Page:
The decision has loomed for weeks, and the PGA of America made it official Wednesday when it postponed the Ryder Cup and Presidents Cup for a year because of the coronavirus pandemic.
“As disappointing as this is, our mandate to do all we can to safeguard public health is what matters most,” PGA of America CEO Seth Waugh said in a statement. “The spectators who support both the U.S. and European sides are what make the Ryder Cup such a unique and compelling event and playing without them was not a realistic option.”
The Ryder Cup, scheduled for Sept. 25-27 at Whistling Straits in Sheboygan, Wisconsin, will be delayed until the same time frame — Sept. 24-26 — in 2021.
The Presidents Cup, originally slated to be played in 2021 at Quail Hollow Club in Charlotte, North Carolina, will now be held Sept. 22-25, 2022.
“Unlike other major sporting events that are played in existing stadiums, we had to make a decision now about building facilities to host the 2020 Ryder Cup at Whistling Straits,” Waugh said in his statement. “It became clear that as of today, our medical experts and the public authorities in Wisconsin could not give us certainty that conducting an event responsibly with thousands of spectators in September would be possible. Given that uncertainty, we knew rescheduling was the right call.”
British newspapers the Telegraph and the Guardian reported weeks ago that the Ryder Cup would be postponed, but getting to this point required the cooperation of numerous entities, including the PGA Tour and the European Tour.
The Presidents Cup was scheduled for Sept. 30-Oct. 3, 2021. The Ryder Cup will take that window, with the Presidents Cup moving to 2022 and the next Ryder Cup, scheduled for Sept. 30-Oct. 2, 2022, in Rome, also pushed back a year.
“There’s a lot of behind-the-scenes things that people don’t know,” a source told ESPN on Tuesday. “They have to look out for the best of each organization. I think there is way more to it than people would realize.”
The biennial competition between the United States and Europe was, like all other sporting events during this time, grappling with the ideas of playing with limited spectators or none at all, postponing or canceling the three-day event at Whistling Straits.
Given the uncertainty of the situation less than three months before the scheduled event, PGA of America officials decided to postpone it to next year after negotiating with the PGA Tour to move the Presidents Cup.
The idea of a spectator-less Ryder Cup was particularly unappealing to many of those who would take part in it.
“When you think of the Ryder Cup you think of the distinctive atmosphere generated by the spectators, such as around the first tee at Le Golf National two years ago,” European captain Padraig Harrington said. “If that cannot be responsibly recreated at Whistling Straits in September, then it is correct that we all wait until it can be.”’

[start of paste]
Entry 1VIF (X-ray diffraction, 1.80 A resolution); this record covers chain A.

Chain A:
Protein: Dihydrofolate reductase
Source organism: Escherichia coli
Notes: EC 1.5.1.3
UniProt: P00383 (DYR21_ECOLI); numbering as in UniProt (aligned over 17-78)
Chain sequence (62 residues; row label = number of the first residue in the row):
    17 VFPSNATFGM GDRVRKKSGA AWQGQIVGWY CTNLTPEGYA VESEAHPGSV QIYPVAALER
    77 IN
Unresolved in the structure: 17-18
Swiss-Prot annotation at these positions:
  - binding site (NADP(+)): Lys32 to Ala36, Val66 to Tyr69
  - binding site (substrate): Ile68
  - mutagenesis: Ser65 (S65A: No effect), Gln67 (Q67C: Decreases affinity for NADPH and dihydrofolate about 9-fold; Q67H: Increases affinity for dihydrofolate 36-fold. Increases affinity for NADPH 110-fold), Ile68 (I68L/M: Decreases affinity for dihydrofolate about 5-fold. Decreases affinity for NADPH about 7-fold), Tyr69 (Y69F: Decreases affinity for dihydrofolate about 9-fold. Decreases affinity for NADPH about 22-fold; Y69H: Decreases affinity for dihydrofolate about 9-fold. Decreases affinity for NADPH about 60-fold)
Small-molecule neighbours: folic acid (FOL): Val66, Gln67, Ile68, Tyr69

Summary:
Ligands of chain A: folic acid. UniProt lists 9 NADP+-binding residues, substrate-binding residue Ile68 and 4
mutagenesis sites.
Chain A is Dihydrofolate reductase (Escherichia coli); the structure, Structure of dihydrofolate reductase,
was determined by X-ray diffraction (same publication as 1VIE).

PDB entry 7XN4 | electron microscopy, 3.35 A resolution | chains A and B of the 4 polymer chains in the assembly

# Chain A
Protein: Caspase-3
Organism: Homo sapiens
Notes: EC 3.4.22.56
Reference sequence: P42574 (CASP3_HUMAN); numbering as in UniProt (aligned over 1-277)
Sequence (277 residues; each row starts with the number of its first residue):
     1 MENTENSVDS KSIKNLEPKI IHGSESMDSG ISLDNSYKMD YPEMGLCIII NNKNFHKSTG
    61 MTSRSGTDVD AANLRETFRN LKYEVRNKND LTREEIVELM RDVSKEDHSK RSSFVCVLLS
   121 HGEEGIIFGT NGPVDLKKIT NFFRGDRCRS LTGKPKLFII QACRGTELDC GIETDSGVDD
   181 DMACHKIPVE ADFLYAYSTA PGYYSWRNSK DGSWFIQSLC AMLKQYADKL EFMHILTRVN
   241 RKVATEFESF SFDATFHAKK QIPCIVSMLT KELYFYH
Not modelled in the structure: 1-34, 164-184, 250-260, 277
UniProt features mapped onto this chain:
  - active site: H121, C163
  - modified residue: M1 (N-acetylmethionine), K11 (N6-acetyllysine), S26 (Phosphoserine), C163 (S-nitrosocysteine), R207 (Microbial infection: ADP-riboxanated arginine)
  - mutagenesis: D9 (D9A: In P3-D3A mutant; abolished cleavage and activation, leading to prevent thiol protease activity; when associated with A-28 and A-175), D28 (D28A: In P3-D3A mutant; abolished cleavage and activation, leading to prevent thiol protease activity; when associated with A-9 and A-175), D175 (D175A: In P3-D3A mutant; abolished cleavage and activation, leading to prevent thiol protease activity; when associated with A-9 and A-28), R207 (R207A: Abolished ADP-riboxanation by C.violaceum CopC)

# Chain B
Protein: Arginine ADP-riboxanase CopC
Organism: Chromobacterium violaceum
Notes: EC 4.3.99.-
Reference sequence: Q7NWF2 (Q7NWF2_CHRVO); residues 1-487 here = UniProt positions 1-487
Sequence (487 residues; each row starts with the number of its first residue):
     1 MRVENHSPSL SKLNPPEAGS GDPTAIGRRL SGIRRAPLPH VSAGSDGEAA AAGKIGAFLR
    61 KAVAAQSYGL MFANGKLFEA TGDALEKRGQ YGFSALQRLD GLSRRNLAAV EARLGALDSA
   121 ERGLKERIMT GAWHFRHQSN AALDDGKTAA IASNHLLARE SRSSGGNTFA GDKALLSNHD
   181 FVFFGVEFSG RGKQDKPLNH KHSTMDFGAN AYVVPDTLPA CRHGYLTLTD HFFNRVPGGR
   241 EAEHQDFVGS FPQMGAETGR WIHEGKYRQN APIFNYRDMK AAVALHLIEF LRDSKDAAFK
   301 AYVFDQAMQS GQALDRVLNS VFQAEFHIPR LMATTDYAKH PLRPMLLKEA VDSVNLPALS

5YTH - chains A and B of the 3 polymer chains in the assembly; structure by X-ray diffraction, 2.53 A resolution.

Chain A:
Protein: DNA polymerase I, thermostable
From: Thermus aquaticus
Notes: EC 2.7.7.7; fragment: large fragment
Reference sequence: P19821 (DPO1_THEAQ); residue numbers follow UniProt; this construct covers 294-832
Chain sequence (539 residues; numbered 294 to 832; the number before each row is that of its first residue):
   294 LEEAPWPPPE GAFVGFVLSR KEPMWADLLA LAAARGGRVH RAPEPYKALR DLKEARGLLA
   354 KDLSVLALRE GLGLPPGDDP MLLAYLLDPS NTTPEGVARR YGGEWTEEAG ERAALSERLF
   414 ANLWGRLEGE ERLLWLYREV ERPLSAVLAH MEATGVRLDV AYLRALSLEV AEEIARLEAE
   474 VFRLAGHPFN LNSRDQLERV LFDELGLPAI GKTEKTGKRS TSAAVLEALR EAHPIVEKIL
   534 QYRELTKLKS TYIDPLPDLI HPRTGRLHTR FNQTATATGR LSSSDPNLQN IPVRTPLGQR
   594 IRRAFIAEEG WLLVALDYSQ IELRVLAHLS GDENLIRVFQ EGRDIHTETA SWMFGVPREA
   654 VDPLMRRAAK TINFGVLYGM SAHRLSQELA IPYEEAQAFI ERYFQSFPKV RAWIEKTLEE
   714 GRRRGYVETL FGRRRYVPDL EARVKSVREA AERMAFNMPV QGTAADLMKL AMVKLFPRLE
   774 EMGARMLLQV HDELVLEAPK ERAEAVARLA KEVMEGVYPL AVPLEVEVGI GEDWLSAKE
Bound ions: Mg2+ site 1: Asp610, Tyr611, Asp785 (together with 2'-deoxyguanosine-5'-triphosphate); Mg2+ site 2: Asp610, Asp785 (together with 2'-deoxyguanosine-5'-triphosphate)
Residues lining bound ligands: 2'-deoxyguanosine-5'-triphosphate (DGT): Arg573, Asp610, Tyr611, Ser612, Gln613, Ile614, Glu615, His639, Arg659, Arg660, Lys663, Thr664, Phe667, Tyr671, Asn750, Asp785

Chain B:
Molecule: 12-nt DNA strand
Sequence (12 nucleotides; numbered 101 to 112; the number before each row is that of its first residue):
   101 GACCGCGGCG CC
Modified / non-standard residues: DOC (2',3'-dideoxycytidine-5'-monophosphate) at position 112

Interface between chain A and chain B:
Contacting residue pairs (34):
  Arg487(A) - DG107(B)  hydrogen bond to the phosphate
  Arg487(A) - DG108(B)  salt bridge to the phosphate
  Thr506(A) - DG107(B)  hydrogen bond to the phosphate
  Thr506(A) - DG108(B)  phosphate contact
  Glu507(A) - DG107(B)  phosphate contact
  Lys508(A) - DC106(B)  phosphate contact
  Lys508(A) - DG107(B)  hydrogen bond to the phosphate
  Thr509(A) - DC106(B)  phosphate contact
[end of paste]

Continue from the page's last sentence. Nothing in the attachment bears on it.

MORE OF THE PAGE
Harrington and U.S. captain Steve Stricker both expressed disappointment with the possibility, though Harrington came around to the idea of “taking one for the team” in order for the European Tour to reap the financial rewards of a televised competition.
Many players did not like the idea of proceeding with a closed Ryder Cup, particularly Rory McIlroy.
“The players are the ones that make the Ryder Cup,” the European star said in May. “If they are not on board with it and don’t want to play, then there is no Ryder Cup. I see it being pushed back until 2021, and honestly, I think that will be the right call.”
It was not an easy call. First, there was the matter of forgoing significant television rights fees this year, spectators or not. The PGA of America is already scheduled to play the PGA Championship, held Aug. 6-9, without fans, a huge financial hit to the organization of 28,000 club professionals.
Then there was the issue of moving a European Ryder Cup, scheduled for Italy in 2022, back a year. The European Tour relies significantly on profits from home Ryder Cups to operate on an annual basis.
Not to be forgotten is the PGA Tour. Although the tour has no stake in the Ryder Cup, its players are participants. After taking a huge financial hit in 2020 and losing millions of dollars because of a 13-week break from tournament golf, the idea of forgoing a lucrative Presidents Cup could not have been pleasant. It is unclear whether a financial arrangement between the PGA of America and PGA Tour was reached.
PGA Tour commissioner Jay Monahan spearheaded the effort to get the various golf bodies together in April to map out a schedule, allowing the major championships to pick their dates, with the PGA Tour then working its schedule around them. For example, the Aug. 6-9 PGA Championship dates were originally held by the Wyndham Championship; the tour subsequently moved it and the three FedEx Cup playoff events to be a week later on its revised schedule.
PGA Tour events were also scheduled for the weeks of the U.S. Open (Sept. 17-20) and the Masters (Nov. 12-15).
Part of the long process to get to this point was to rework various contracts the PGA of America, PGA Tour and European Tour had with vendors, hotels and myriad other entities involved in putting on big sporting events.
The Ryder Cup, which began in 1927 and is played every other year, was not played from 1939 through 1945 — a period of four Cups — because of World War II. It was postponed one other time in the aftermath of the Sept. 11, 2001, terrorist attacks. The tournament was pushed back a year, and the Presidents Cup followed.
“I want a Ryder Cup with full capacity,” England’s Paul Casey said last month as this decision loomed. “I want it with screaming fans. I saw the headlines. … I fully support that. Even as a European, knowing how loud that would be for the American team, that’s what I want. We want to play a Ryder Cup in that environment, in that cauldron, and [postponing] is the right thing to do.”